We are most pleased to invite you to participate in an evening of discussion on the theme of the challenges of the Eurozone after the Greek crisis, with our distinguished speakers
- Mr Massimo Suardi, Deputy Head of Cabinet of Vice-President Valdis Dombrovskis,
- Mrs Elena Flores, Director for Policy Strategy and Coordination, European Commission, DG ECFIN,
- Mrs Pervenche Berès MEP, Member of the Committee on Economic and Monetary Affairs of the European Parliament.
- Mr Michele Ciavarini Azzi, President of the Union of the European Federalists – Belgium, will also contribute to the debate with an introductory speech.
The debate will be moderated by Professor Pierre Defraigne, Executive Director of the Madariaga – College of Europe Foundation.
This event is organised in partnership with
Union of European Federalists – Belgium
Please note that this event is held under the Chatham House rule. Participants are free to use the information received, but neither the identity nor the affiliation of the attendees, may be revealed. For this reason, unless explicitly authorised by PubAffairs Bruxelles, filming and/or recording the event by any means is strictly forbidden.
About the debate
The turmoil due to the Greek bailout has, at the same time, overshadowed and highlighted the pivotal importance of the debate on eurozone governance which has been raging within European institutions since the end of last year. Although the prospect of a Greek exit from the eurozone has faded away, the European Union as a whole, and especially eurozone member states, are now confronted with the repercussions of their decisions during the crisis. Furthermore, they have to evaluate the various plans put forward to counter the effects of a long-lasting economic downturn, which have shaken the foundations of both the Economic and Monetary Union and the European integration process. European institutions have tabled a series of policy initiatives concerning Europe’s economic governance with the aim of enabling the EU economy to offset current trends.
If the “European Commission Communication on the economic governance review” of November 2014 which complemented the new EU executive strategy to boost investments, speed up structural reforms and foster growth-enhancing fiscal consolidation, could be held up as the first sign of a new set of EU economic and monetary policies, when the uproar of the debate on the decisions on Greece was at its apex, the so-called “Five Presidents’ Report” revealed the European institutions’ intention to foster the EU economic integration process in order to make the European economy more resilient and able to respond to asymmetric shocks. The report included short term measures, such as the completion of the Banking Union or the creation of a euro area system of independent competitiveness authorities, as well as long term ones, such as the establishment of a common eurozone treasury, openly aspiring at “starting a convergence process in order to shift from a system of rules and guidelines for national economic policy-making to a system of further sovereignty sharing within common institutions”. The report indicated as a timeframe for the completion of the European Monetary Union the end of 2025, while emphasising the potentials of financial integration, the fundamental role of sound and integrated fiscal policies, as well as the importance in the long run of a supranational system of fiscal stabilisation.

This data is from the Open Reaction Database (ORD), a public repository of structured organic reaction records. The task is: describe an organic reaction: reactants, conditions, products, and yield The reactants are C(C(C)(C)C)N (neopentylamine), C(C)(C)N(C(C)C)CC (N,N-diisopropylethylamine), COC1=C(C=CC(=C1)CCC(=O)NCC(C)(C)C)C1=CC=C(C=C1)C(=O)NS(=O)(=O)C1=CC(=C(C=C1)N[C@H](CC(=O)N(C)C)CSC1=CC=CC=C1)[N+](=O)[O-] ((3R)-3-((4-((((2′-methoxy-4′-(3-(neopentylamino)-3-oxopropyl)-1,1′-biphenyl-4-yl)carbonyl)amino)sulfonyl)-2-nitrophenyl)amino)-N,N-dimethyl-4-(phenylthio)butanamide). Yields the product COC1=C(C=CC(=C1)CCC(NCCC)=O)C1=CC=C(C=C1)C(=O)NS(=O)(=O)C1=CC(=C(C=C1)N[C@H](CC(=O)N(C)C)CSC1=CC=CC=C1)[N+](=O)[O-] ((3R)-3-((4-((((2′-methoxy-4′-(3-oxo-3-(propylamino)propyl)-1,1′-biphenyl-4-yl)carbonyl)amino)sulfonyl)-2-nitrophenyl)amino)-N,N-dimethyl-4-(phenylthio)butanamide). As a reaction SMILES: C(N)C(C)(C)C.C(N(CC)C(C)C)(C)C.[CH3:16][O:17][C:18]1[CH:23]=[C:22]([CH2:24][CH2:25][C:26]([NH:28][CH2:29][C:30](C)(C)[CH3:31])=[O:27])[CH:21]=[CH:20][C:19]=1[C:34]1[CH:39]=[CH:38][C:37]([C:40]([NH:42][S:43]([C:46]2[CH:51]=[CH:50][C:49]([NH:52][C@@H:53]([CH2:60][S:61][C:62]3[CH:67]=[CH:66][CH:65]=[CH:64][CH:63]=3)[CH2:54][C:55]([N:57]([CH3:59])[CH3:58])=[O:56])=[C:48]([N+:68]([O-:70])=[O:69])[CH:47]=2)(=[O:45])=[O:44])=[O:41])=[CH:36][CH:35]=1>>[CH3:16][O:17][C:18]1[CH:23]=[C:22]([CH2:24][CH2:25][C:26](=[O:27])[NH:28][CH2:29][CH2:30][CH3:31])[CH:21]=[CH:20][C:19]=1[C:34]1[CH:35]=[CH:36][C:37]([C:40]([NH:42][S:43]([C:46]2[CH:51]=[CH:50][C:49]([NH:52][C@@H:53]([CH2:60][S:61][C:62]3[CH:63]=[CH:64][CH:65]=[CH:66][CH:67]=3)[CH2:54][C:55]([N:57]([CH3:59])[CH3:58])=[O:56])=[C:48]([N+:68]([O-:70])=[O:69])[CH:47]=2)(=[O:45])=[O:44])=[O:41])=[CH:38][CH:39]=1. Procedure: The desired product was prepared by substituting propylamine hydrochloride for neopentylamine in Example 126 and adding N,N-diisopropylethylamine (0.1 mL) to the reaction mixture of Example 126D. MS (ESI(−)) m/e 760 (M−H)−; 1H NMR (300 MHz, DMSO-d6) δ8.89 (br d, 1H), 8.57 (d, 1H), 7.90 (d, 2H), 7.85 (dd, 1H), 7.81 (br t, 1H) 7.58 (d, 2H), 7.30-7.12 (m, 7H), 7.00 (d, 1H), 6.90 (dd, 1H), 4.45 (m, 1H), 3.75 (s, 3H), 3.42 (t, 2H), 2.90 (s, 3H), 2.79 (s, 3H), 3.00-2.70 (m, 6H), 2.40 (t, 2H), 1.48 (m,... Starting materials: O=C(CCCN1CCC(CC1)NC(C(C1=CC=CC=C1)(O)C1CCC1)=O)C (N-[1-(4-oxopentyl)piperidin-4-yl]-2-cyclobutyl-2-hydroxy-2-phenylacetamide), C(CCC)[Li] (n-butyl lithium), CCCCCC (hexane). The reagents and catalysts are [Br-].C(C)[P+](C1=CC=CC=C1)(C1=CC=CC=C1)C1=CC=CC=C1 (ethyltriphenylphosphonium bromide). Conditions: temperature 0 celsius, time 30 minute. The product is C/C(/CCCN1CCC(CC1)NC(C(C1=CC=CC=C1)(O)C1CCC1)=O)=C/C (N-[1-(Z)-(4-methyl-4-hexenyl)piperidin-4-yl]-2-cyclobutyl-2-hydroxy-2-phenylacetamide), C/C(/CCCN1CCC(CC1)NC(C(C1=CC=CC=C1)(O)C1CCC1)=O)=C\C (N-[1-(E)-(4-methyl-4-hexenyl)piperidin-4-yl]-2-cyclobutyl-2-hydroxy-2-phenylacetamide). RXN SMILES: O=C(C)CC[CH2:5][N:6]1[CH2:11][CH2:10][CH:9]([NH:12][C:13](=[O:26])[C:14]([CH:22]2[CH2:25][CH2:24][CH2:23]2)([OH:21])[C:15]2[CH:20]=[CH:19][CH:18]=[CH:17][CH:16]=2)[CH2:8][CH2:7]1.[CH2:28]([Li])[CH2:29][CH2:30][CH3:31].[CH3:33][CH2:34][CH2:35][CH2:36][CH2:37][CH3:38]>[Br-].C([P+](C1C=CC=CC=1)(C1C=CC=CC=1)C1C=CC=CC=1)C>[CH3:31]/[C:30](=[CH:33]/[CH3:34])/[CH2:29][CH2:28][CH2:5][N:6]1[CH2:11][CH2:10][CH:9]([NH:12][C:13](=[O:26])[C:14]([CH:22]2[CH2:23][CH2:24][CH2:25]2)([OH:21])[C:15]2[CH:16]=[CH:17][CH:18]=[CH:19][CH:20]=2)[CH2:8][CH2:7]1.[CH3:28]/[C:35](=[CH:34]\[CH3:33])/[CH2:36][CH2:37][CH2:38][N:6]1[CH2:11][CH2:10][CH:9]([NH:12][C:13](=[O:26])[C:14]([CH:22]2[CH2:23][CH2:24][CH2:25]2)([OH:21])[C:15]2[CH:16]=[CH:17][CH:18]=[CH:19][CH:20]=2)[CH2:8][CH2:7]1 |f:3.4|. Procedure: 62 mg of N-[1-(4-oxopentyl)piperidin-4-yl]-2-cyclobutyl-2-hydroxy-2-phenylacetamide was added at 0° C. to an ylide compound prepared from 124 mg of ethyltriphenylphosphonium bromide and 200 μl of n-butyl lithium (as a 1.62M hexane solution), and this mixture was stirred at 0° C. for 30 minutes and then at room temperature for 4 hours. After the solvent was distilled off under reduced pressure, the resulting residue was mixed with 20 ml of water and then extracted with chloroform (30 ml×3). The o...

At the same time, in late June the European Parliament adopted its resolution on the review of the economic governance framework and urged the Commission to adopt comprehensive and decisive measures for the restoring of growth and the enhancement of competitiveness with special regard to the role of the Stability and Growth Pack. The Parliament’s report, among other issues, posed the questions of both the best application of flexibility in existing rules and the introduction of a euro area fiscal capacity based on own-resources, while pointing out the necessity to integrate the European Stability Mechanism and the so-called Fiscal Compact within the community framework.
In addition two other European Parliament reports on “Improving the functioning of the European Union building on the potential of the Lisbon Treaty” and on the “Possible evolutions and adjustments of the current institutional set up of the European Union” have been released. Some commentators have linked the legitimacy of the European Monetary Union to a better division between the executive and legislative powers, and to the creation of a budget specific for the eurozone. However, several doubts on the ability of the Union to follow such path have emerged not only due to the often problematic European economic convergence process motivated by the differences in opinions among Member States, but also due to the political and institutional criticalities which several of the proposed reforms may bring about. Will the European Union be able to overcome the obstacles to the completion of the Economic and Monetary Union?
The event will commence with a welcome drink at 7h00 pm, followed by a debate at 7h30 pm. After the debate there will be an opportunity for questions and discussions. We look forward to seeing you at 7h00 pm on the 22nd of September at Science14 Atrium, rue de la Science 14-B, Brussels.